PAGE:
The winner was a black organza binding, which of course was a #($&#?@ to sew.  Slippery?  Yes.  Ravelly?  Yes.  We agreed to disagree, and it was hand sewn into submission (and readers of this blog know how much I hate to hand sew garments).  In fact, this jacket has more hand sewing than I have done on any garment in years.  Years.  Decades.

There were a ton of things I did differently from the pattern recommendations.  The Violet pattern suggests using a stable knit like ponte.  I did not do this.  The pattern does not have instructions for making the jacket reversible.  I wanted it to be reversible, so both side of the primary fabric would be usable.  The pattern does not have directions for having pockets on both sides if you do decide to make it reversible.  Lastly, the edges are supposed to be turned under and stitched.  And of course, I did not do this.

Given all these deviations from the pattern recommendations and suggestions, I don’t feel I can easily say how good or bad the pattern itself is, since I basically thumbed my nose at it.  All I can say is “I did it my way”, and in the end, it worked.

As you can see from the above photos, one side is a lovely marbled grey and the other a colorful riot of felted ribbons.  Both sides have usable pockets which do not connect internally.   It took a bit of thought, as well as a lot of hand sewing to get everything lined up and working properly.

The organza binding was hand sewn to the garment.  And since I was hand sewing, why not make it even more interesting by adding beads?  So I did.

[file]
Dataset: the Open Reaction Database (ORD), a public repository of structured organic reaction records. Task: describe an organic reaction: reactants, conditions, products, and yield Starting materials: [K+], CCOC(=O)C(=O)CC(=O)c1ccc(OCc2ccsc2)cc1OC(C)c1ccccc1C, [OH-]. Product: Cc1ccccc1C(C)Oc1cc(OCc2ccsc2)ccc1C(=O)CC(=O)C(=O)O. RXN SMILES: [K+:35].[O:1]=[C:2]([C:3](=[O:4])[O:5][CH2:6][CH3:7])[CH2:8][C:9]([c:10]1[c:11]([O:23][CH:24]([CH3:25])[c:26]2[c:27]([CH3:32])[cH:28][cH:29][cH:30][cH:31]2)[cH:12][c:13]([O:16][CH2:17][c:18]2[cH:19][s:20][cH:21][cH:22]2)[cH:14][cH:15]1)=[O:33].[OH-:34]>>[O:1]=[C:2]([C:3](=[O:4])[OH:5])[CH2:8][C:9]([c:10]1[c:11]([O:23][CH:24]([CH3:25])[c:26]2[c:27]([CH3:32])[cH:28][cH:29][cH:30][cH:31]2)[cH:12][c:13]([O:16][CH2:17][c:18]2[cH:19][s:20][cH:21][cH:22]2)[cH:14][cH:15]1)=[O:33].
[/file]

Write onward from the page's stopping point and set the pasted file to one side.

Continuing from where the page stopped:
Now that all is said and done, I think the organza and beads add just the right elan.   Perhaps even more than the faux leather would have done.

Now I look forward to cold weather.

Under the Sea

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While wandering around somewhere or other, I came across these lovely little fishies, and knew I had to do something with them.  They weren’t my usual type of bead, being a fired ceramic, but what the h*ll.  Time for something completely different.

I remembered Nevermore and thought perhaps a similar technique might work.

So, it was into the bead boxes to see which colors and sizes worked with Cleo and Clara and Clovis.  What’s that?  Doesn’t everyone name their fish beads?  Of course they do!

The end result is a lovely spiral of seaside and mist colors in various bead sizes (15°, 11°, 8° and 6°) as the focal.  The spiral comes in and goes out, just like the tide.  The necklace is strands of milky white beads sealed with a slide clasp.

Penchant for Pods

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I’ve been looking for sewing projects that would use up all the bits and pieces of fabrics I’ve accumulated.  You know those fabrics you like too much to toss, even though there’s not enough left to make a pocket lining.

I stumbled on these critters while cruising Craftsy, looking for ideas or patterns or… something!

These little cuties were just the ticket!

The instructions are very good, including how to create a franken-zipper of your very own.  That means separating a zipper and removing the zipper head on purpuse which is something I had issues with.  It’s one of the Seven Deadly Sewing Mistakes – zipping a zip only to come completely off the teeth.  Eek!

These little pods are about 4 inches on a side.  Large enough to hold whatever may need holding, but small enough to not be cumbersome.  Some of them are stiffened with quilt batting (more scraps put to good use) while others have heavy duty interfacing.  I haven’t yet decided which I prefer.  Both support media allow them to stay open when unzipped.

Two 10 inch (or smaller) pieces of fabric create two pods.  Not bad!  I can see these as gifties for the holidays.